BANGKOK — A former police officer attacked a day-care center in northeastern Thailand with a pistol and a knife Thursday, in a rampage that left at least 36 people dead — at least 24 of them children, according to police.
The alleged attacker, identified by authorities as Panya Kamrab, 34, was fired from the police force in June after being caught with amphetamines. After the attack, he barricaded himself in his home and killed his wife, their 3-year-old son and himself.
At least 10 others were wounded, six critically, according to police. The murders unfolded in the province of Nong Bua Lamphu, a largely agricultural region with one of the highest poverty rates in Thailand.
Details of the attack, the deadliest of its kind in Thailand’s history, emerged over the course of a day that will go down in memory as a national nightmare. Videos of the aftermath shared on social media showed scenes of carnage and grief.
The former officer was due to appear in court Friday on drug-related charges. Police said he was on drugs during the attack, but did not specify further.
Panya barged into the day-care center in the Na Klang district, where his son was enrolled, just before 1 p.m. He began killing people, nearly all of them young children, mostly with a knife, before fleeing in a white pickup truck, National Police Chief Damrongsak Kittiprapat said. During his escape, he killed nine more people, running some over with his vehicle, according to police.
A teacher who escaped the rampage said Panya started shooting as soon as he approached the center, striking a group of day-care workers who were eating lunch in front of the building, the Bangkok Post reported. She said she was able to escape because the shooter ran out of bullets.
Close to 30 children, fewer than usual because of heavy rain, were at the day-care center when Padnya arrived, district official Jidapa Boonsom told Reuters. Boonsom was working in an office close by at the time of the tragedy.
Padnya then made his way into a locked room where kids were sleeping and attacked them with a knife, Jidapa said. A teacher who was eight months pregnant was also among the victims.
The youngest victim was 2 years old, officials at the Na Klang district police station told The Washington Post. They added that most of the children were asleep when the attack happened because it was nap time.
Videos shared widely on social media, which The Post has not verified independently, show families gathered in anguish outside the building. Others show scenes of carnage inside.
Prime Minister Prayuth Chan-ocha called the incident “shocking” in a statement. His spokesperson said he planned to visit the scene of the attack on Friday, the BBC reported. Flags are to be lowered to half-staff Friday, the prime minister’s office announced on Twitter.
Police chief Damrongsak said the victims will be placed “under royal patronage” by Thailand’s King Vajiralongkorn. The king and queen are set to visit victims’ families Friday.
U.S. national security adviser Jake Sullivan said the United States “was horrified” by the shooting and stands ready to assist Thailand in whatever it needs. “The images are heartbreaking and our deepest condolences go out to the families who lost loved ones,” he said in a statement.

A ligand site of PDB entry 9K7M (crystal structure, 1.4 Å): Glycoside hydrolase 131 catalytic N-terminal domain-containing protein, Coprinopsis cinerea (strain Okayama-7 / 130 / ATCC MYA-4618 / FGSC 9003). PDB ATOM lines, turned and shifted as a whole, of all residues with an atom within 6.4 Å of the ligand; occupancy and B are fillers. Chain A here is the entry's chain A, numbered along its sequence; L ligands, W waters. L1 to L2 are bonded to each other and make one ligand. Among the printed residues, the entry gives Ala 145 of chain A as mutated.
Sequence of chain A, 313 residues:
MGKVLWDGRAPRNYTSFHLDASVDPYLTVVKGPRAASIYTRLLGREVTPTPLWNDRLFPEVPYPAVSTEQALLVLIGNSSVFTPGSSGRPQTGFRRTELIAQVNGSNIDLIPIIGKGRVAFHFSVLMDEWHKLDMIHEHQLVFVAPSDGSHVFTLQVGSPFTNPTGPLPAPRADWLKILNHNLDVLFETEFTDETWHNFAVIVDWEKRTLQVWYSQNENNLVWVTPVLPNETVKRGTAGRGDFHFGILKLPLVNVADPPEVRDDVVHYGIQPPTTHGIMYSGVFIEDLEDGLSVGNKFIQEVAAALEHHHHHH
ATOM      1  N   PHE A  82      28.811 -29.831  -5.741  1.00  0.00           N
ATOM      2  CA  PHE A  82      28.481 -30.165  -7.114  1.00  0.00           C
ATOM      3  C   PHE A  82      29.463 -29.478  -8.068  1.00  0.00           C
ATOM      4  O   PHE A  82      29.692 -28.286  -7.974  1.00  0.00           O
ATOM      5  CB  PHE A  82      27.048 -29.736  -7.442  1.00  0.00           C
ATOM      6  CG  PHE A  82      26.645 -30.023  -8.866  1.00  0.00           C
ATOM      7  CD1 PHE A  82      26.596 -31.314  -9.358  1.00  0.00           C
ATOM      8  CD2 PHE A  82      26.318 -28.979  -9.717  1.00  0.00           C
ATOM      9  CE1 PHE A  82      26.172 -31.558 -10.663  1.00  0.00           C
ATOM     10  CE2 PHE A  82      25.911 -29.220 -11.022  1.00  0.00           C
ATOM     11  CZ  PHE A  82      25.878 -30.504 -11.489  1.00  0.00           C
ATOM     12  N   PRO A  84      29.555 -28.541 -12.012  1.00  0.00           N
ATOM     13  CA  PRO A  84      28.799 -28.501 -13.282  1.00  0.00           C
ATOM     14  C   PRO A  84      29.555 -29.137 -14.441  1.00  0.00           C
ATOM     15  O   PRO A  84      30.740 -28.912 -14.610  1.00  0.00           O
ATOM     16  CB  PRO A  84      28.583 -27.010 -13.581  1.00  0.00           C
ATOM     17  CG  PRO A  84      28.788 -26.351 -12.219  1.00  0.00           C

The U.S. Embassy in Bangkok said it was “saddened by the tragic event in Nong Bua Lam Phu Province,” adding: “We stand with the people of Thailand.”
Other world leaders expressed their condolences Thursday, calling the incident “horrific.” “I am shocked to hear of the horrific events in Thailand this morning. My thoughts are with all those affected and the first responders,” British Prime Minister Liz Truss tweeted.
“It’s impossible to comprehend the heartbreak of this horrific news from Thailand. All Australians send their love and condolences,” Australian Prime Minister Anthony Albanese said.
UNICEF, the United Nations’ children agency, said in a statement that it was “saddened and shocked by the tragic shooting incident,” adding that places caring for young children “must be safe havens” for them “to learn, play and grow during their most critical years.”
Mass shootings are rare in Thailand, though rates of gun ownership — and gun homicides — are higher here than in other parts of Asia. Thailand, with a population of nearly 70 million, has more than 10 million privately owned guns, of which over 4 million are illegal, according to a database run by the University of Sydney.
In 2020, in what was then the deadliest mass shooting in Thailand’s history, a soldier who was angered over a personal land dispute killed 29 people and injured 57 others in the city of Nakhon Ratchasima.
The gunman trapped and killed victims inside a busy shopping mall, holding out for hours before he was eventually shot and killed by law enforcement. Deadly violence is less common in northern Thailand than in the south, where the military has been engaged in a decades-old conflict with insurgents. Some of the country’s deadliest events have been military crackdowns on protesters.
Soon after reports of the shooting in the Na Klang district first emerged, appeals for blood donations were posted on social media. People rushed to the nearby Nong Bua Lamphu district hospital, the Nation newspaper reported, and the hospital later said it had received enough blood to treat the wounded.
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